Richmond said the two wingers are very aggressive on pucks, which he hoped would help Misa generate offence as their center.


“We thought maybe Misa would spring open a little bit more and have the puck a little bit more,” he explained. He said that did work out.


Porter Martone was injured against Windsor and is expected to miss the next three weeks, so it will be important for players like Zebeski and Zidlciky to work well together in the Steelheads’ top six.


Boudreau, Leskovar stepping up in other areas

I wrote last week about Marc Boudreau and Stevie Leskovar as standout players, in large part because of their contributions at both ends of the ice. This week, both players continued to make their mark in ways they might not usually be expected – on offence.


Boudreau’s goal on Wednesday opened the scoring on a hot note, as his move around Bulldogs defenceman Daniel Chen was not what fans had become accustomed to from the 20-year-old.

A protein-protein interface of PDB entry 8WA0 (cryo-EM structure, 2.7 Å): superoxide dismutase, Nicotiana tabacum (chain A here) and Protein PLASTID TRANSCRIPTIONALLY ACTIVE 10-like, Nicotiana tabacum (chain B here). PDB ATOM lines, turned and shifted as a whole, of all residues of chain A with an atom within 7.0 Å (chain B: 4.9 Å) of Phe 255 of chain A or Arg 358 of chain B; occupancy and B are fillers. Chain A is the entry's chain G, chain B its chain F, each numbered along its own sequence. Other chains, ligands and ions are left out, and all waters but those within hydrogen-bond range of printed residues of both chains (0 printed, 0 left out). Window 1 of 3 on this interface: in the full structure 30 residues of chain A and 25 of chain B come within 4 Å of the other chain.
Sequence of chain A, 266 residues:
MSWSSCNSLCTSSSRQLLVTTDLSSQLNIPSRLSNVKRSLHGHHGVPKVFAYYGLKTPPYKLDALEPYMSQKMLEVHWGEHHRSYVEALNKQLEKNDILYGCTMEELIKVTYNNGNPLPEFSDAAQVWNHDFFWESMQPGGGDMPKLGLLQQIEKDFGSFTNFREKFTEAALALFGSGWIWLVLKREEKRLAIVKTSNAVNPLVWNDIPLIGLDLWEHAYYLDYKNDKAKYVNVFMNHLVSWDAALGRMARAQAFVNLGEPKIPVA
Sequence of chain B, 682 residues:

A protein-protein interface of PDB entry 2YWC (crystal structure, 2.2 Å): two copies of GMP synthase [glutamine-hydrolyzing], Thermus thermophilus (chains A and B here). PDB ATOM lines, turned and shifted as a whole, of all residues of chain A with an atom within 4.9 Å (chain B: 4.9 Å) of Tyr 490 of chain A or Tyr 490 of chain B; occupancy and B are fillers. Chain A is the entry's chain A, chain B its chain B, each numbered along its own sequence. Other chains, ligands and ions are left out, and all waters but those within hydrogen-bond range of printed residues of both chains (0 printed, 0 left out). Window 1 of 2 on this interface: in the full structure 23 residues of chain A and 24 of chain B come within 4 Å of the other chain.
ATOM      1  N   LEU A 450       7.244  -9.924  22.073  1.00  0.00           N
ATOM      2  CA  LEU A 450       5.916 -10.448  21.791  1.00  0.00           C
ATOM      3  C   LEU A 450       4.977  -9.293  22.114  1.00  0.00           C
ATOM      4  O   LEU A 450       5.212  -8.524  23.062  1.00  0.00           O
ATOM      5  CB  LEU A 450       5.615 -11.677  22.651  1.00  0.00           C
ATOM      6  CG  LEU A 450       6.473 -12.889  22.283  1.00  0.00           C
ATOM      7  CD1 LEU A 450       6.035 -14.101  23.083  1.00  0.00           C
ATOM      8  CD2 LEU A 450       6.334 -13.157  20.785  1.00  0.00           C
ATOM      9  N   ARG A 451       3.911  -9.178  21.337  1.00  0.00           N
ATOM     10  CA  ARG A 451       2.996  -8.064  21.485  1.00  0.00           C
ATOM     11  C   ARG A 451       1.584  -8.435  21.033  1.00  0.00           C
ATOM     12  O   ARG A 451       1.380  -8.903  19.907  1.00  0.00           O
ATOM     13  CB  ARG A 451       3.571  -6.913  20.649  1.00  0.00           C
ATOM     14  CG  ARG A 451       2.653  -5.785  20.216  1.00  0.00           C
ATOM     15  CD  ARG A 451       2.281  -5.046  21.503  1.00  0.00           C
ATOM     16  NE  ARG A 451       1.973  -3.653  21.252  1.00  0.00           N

Boudreau has shown more flash and skill lately, seemingly taking the new A on his jersey as inspiration to trade some of his early season penalty minutes for goals.  Richmond has said many times he wants his bottom six forwards to shoot more often and Boudreau has done exactly that.


Another player shooting more is Stevie Leskovar, who has been more involved on offence since February. The scoresheet might say the big blueliner only took six shots this week, but he generated more than that. He was effective in placing shots to be deflected in front and he played a big part in keeping the puck in the offensive zone.


Leskovar’s calling card is of course his defensive and physical play, as he is one of the Steelheads’ most effective checkers and defensive net-front presences. This week, he also made plays with his stick and kept pucks in the offensive zone with well-timed pinches.


On Friday, Richmond said Leskovar was “dynamite.”


Leskovar also factored heavily into physical battles and penalties this week, including by making his mark early on Friday. His hit on Caden Kelly was a hard but legal one to get the energy going in the building, which Richmond was a fan of.


“It's a great body check,” he said.


The Steelheads’ coach said starting the game off with physicality aligned with the way the team has liked to play all season.


“We're a fast physical team,” he said. “We like playing that way.”


If the Steelheads want to play physically and keep up their recent hot streak, having Boudreau and Leskovar continue to make their mark in multiple facets of the game will be a big factor.